The French Connection: Meditation on Isaiah 27:1-13

Rev. Andrew Ratcliffe

In that day the Lord with His severe sword, great and strong, Will punish Leviathan the fleeing serpent, Leviathan that twisted serpent; And He will slay the reptile that is in the sea. - Isaiah 27:1

The Leviathan-while perhaps not the great sea monster or dinosaur-like creature from Job-might easily be seen as a great dragon, fierce and breathing the fires of hell. Many interpret this image, this passage as referring to the devil, the prince of the world, the one who, according to Matthew 25, is destined for the eternal, unquenchable lake of fire.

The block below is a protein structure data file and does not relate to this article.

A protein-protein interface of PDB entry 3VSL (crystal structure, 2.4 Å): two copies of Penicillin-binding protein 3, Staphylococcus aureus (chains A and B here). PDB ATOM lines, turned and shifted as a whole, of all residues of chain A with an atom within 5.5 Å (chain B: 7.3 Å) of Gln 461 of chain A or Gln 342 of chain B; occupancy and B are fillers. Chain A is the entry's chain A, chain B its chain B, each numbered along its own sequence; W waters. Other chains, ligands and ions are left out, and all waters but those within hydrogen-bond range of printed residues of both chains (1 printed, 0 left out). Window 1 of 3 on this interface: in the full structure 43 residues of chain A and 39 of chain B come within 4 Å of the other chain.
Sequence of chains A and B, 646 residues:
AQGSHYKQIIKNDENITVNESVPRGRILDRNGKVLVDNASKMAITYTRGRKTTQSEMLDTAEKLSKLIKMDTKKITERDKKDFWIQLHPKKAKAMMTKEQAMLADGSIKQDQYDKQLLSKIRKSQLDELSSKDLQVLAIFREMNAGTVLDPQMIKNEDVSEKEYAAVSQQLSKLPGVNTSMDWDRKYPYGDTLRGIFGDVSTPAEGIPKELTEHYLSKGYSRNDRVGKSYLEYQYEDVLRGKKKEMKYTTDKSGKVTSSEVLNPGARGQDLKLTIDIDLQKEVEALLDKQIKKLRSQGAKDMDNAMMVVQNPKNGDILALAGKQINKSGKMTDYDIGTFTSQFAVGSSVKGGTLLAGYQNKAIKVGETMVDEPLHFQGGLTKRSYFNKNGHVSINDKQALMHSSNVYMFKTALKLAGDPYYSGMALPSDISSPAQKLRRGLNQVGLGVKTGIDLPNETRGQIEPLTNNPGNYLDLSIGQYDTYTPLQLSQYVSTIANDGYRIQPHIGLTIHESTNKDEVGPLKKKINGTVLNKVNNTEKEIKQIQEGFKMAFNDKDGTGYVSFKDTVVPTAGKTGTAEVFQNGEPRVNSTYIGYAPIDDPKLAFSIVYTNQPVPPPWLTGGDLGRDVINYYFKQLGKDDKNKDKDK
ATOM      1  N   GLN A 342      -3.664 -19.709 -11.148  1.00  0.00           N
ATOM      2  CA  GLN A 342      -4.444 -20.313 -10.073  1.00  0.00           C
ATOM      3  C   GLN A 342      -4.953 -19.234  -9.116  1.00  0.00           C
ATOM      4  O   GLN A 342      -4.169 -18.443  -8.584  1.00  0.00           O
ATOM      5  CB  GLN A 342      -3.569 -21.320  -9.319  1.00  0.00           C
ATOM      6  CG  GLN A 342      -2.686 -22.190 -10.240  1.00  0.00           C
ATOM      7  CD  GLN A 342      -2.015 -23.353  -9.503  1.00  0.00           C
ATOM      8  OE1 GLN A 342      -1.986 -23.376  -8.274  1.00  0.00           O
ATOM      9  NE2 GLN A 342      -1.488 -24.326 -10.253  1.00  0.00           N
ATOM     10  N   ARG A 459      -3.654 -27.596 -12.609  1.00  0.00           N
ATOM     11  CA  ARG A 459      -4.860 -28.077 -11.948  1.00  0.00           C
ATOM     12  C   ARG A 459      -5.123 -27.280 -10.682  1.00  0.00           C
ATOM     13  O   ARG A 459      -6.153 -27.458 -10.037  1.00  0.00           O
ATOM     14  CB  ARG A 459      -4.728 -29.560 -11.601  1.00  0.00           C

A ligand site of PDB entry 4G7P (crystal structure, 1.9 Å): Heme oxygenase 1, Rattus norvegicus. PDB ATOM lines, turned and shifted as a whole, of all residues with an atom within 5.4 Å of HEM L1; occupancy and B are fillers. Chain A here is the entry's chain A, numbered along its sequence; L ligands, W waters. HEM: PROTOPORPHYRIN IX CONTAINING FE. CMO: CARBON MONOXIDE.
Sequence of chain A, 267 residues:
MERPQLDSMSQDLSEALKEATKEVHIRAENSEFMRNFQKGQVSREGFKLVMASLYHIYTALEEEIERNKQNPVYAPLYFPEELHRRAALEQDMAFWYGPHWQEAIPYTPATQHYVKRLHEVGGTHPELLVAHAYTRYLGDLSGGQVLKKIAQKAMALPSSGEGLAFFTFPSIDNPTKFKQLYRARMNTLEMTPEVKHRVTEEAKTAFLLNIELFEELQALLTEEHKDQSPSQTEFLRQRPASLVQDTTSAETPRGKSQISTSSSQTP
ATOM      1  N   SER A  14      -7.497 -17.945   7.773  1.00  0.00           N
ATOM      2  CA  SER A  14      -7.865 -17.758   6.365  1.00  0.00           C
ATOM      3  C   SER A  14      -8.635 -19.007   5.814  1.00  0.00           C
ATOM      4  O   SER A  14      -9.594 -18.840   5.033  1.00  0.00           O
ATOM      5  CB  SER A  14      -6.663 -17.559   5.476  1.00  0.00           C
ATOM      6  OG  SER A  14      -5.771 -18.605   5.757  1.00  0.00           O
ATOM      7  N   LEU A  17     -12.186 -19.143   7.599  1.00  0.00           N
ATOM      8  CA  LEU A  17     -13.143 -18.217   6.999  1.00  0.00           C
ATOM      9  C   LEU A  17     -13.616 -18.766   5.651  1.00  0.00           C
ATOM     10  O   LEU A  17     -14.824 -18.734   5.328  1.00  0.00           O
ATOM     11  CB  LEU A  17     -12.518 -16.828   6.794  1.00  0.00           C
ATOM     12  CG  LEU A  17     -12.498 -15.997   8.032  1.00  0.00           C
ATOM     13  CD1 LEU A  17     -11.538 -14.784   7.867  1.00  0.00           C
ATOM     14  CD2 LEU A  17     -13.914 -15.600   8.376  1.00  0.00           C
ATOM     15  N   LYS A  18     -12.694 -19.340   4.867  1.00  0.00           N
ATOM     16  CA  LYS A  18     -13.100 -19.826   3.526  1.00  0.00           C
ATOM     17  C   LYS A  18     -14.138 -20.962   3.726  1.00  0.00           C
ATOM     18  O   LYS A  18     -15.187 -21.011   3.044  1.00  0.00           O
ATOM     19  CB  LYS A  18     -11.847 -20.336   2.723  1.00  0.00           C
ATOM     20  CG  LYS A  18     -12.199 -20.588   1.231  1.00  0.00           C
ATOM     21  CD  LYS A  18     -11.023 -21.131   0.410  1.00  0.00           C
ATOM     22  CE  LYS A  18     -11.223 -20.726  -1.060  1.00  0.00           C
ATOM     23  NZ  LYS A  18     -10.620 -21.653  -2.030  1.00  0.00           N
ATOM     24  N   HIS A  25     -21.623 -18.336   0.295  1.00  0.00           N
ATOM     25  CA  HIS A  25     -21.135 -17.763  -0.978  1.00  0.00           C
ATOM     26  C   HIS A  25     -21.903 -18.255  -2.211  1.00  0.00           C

In Luther's morning and evening prayer he invites us to approach our heavenly Father, asking that, through the guard of His angels, the Wicked and Evil Foe would have no power over us. While the devil and his evil is always at work in the chaos around us, Luther looks at this reference to Leviathan and sees an historical reference in the lives of God's people. He writes, "It seems to me the prophet is speaking about the kings of Syria, of the Egyptians and others." Depending on the point in history, the Egyptians, the Assyrians and the Babylonians are all a sort of Leviathan as they devoured other nations, subjecting them to their rule and assimilating them into their cultures, practices, and beliefs.